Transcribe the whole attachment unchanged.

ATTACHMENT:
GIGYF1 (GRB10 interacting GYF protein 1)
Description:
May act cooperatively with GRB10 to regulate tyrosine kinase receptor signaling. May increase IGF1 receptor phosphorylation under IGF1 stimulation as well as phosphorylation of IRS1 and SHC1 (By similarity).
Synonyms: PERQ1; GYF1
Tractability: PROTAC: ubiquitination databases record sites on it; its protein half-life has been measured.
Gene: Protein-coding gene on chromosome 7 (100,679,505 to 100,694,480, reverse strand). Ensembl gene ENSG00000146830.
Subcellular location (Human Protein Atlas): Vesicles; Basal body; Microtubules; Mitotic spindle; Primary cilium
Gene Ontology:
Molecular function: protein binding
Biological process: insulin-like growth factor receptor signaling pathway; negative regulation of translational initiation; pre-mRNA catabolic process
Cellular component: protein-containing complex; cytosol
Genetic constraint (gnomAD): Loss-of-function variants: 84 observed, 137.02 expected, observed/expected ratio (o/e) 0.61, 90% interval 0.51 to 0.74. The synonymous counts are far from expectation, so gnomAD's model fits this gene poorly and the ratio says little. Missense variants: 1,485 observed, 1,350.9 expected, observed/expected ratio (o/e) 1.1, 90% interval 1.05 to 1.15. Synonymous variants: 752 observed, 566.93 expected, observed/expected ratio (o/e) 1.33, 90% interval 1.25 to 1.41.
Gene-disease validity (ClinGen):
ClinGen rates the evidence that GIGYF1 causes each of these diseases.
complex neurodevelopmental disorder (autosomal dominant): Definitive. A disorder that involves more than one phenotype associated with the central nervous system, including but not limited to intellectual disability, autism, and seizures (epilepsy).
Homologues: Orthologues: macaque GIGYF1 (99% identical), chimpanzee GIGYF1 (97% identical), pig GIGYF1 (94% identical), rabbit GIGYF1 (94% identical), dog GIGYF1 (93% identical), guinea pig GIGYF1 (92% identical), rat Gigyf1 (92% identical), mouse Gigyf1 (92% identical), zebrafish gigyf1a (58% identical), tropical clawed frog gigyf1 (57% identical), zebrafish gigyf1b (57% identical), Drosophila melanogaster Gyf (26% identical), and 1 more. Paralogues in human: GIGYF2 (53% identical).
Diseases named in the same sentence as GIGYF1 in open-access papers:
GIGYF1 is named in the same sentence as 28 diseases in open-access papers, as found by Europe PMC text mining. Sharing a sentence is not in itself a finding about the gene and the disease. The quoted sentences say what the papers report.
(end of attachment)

GIGYF1 (GRB10 interacting GYF protein 1)
Description:
May act cooperatively with GRB10 to regulate tyrosine kinase receptor signaling. May increase IGF1 receptor phosphorylation under IGF1 stimulation as well as phosphorylation of IRS1 and SHC1 (By similarity).
Synonyms: PERQ1; GYF1
Tractability: PROTAC: ubiquitination databases record sites on it; its protein half-life has been measured.
Gene: Protein-coding gene on chromosome 7 (100,679,505 to 100,694,480, reverse strand). Ensembl gene ENSG00000146830.
Subcellular location (Human Protein Atlas): Vesicles; Basal body; Microtubules; Mitotic spindle; Primary cilium
Gene Ontology:
Molecular function: protein binding
Biological process: insulin-like growth factor receptor signaling pathway; negative regulation of translational initiation; pre-mRNA catabolic process
Cellular component: protein-containing complex; cytosol
Genetic constraint (gnomAD): Loss-of-function variants: 84 observed, 137.02 expected, observed/expected ratio (o/e) 0.61, 90% interval 0.51 to 0.74. The synonymous counts are far from expectation, so gnomAD's model fits this gene poorly and the ratio says little. Missense variants: 1,485 observed, 1,350.9 expected, observed/expected ratio (o/e) 1.1, 90% interval 1.05 to 1.15. Synonymous variants: 752 observed, 566.93 expected, observed/expected ratio (o/e) 1.33, 90% interval 1.25 to 1.41.
Gene-disease validity (ClinGen):
ClinGen rates the evidence that GIGYF1 causes each of these diseases.
complex neurodevelopmental disorder (autosomal dominant): Definitive. A disorder that involves more than one phenotype associated with the central nervous system, including but not limited to intellectual disability, autism, and seizures (epilepsy).
Homologues: Orthologues: macaque GIGYF1 (99% identical), chimpanzee GIGYF1 (97% identical), pig GIGYF1 (94% identical), rabbit GIGYF1 (94% identical), dog GIGYF1 (93% identical), guinea pig GIGYF1 (92% identical), rat Gigyf1 (92% identical), mouse Gigyf1 (92% identical), zebrafish gigyf1a (58% identical), tropical clawed frog gigyf1 (57% identical), zebrafish gigyf1b (57% identical), Drosophila melanogaster Gyf (26% identical), and 1 more. Paralogues in human: GIGYF2 (53% identical).
Diseases named in the same sentence as GIGYF1 in open-access papers:
GIGYF1 is named in the same sentence as 28 diseases in open-access papers, as found by Europe PMC text mining. Sharing a sentence is not in itself a finding about the gene and the disease. The quoted sentences say what the papers report.